Based on the literalist attachment to the Chinese definition in the question it seems like maybe you don't know or aren't thinking about the other sense of the word "mandarin," which is the applicable one (it's not like Chomsky meant to imply that Kissinger was secretly Chinese). And note that it's uncapitalized in the quotation you gave — it's not being used as a title, but as a descriptive word. Here is the relevant sense from the OED:
c. A person (esp. an official) who commands considerable power or importance (freq. one perceived as reactionary and secretive); (spec. in the United Kingdom) a leading civil servant.
posted by RogerB at 9:26 AM on September 26, 2012

What others have said. A mandarin is someone who is: a) in charge, b) knows what's good for society (with all that implies). Think of a government bureaucrat, with extensive education and training, who decides public policy at a level where public criticism does not directly affect their thinking.
posted by zippy at 9:34 AM on September 26, 2012 [1 favorite]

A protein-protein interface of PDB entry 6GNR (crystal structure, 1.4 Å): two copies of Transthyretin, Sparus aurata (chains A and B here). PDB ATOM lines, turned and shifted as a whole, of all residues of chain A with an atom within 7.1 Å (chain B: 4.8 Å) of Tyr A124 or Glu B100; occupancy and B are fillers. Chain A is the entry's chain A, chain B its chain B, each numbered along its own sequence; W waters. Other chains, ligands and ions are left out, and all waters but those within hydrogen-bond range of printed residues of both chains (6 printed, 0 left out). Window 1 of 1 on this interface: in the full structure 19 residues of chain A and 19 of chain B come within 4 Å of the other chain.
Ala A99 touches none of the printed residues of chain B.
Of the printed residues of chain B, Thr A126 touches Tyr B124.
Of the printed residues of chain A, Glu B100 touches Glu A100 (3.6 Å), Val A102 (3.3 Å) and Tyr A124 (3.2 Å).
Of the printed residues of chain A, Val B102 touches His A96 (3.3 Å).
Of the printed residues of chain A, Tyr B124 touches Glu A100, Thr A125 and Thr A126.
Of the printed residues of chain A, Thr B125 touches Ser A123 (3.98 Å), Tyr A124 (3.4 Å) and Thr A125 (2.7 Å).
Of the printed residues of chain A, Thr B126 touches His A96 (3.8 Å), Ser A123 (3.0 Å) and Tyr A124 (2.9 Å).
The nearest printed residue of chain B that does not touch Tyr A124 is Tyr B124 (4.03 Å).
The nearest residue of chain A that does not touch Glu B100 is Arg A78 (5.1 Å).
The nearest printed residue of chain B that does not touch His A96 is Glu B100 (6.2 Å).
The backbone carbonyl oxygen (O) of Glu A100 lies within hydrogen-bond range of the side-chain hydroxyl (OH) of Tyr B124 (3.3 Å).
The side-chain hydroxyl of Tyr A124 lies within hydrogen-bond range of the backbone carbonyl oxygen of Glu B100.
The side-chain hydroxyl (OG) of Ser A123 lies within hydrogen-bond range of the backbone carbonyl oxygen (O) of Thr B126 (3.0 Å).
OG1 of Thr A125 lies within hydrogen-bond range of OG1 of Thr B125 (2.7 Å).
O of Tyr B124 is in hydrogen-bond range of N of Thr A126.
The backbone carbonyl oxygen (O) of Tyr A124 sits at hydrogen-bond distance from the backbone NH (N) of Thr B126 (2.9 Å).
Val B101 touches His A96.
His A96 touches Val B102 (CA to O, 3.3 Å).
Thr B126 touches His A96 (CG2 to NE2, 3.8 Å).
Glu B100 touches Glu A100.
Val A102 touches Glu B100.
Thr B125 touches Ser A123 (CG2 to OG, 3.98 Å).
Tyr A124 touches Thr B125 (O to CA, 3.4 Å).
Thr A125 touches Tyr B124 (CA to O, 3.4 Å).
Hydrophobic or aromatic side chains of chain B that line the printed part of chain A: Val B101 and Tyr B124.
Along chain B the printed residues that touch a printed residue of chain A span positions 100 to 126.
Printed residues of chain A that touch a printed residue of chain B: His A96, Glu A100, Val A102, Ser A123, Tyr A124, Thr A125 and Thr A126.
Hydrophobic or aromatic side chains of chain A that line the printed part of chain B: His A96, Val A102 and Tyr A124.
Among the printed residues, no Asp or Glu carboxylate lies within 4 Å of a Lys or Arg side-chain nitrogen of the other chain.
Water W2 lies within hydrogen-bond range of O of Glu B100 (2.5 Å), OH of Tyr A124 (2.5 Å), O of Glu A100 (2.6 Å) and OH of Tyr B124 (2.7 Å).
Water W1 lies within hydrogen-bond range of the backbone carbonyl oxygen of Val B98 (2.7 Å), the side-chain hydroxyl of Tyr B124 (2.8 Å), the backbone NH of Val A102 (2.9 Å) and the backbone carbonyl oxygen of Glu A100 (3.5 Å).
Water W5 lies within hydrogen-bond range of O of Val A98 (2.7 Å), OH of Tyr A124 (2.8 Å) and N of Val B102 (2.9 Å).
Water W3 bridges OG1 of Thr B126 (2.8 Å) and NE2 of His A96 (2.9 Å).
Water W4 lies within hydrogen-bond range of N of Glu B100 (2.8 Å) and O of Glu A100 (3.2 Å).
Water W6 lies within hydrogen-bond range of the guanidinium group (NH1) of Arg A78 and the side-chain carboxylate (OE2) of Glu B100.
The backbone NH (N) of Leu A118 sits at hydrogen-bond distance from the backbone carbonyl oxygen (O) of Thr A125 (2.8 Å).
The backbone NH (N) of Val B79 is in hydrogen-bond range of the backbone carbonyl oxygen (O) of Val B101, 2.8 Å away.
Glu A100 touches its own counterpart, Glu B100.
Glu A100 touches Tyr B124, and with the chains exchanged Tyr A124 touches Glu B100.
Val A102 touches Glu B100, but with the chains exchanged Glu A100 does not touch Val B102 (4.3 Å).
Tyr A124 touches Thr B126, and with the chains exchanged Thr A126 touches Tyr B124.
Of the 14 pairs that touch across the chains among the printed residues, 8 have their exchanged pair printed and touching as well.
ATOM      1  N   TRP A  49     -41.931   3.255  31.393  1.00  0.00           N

It's a somewhat arcane word for bureaucrat or government functionary, with exactly the connotations others have mentioned. You don't hear it used a lot, because it's such a highly specific term.

See also The Mandarins by Simone de Beauvoir.
posted by Sara C. at 9:36 AM on September 26, 2012 [1 favorite]

It's still a common shorthand in British political journalism (semi-interchangeable with 'Sir Humphreys') for the upper echelons of the Civil Service: a quick search of the Guardian includes a handful from the past week, including this wire service piece.

Chomsky's 'new mandarins' aren't really of that ilk: his focus is on technocrats trained in systems analysis, psychology and sociology -- the RAND Corporation / CFR strand of post-WW2 think tankery -- and he includes people like Zbigniew Brzezinski and Samuel Huntington in his list, not just Kissinger.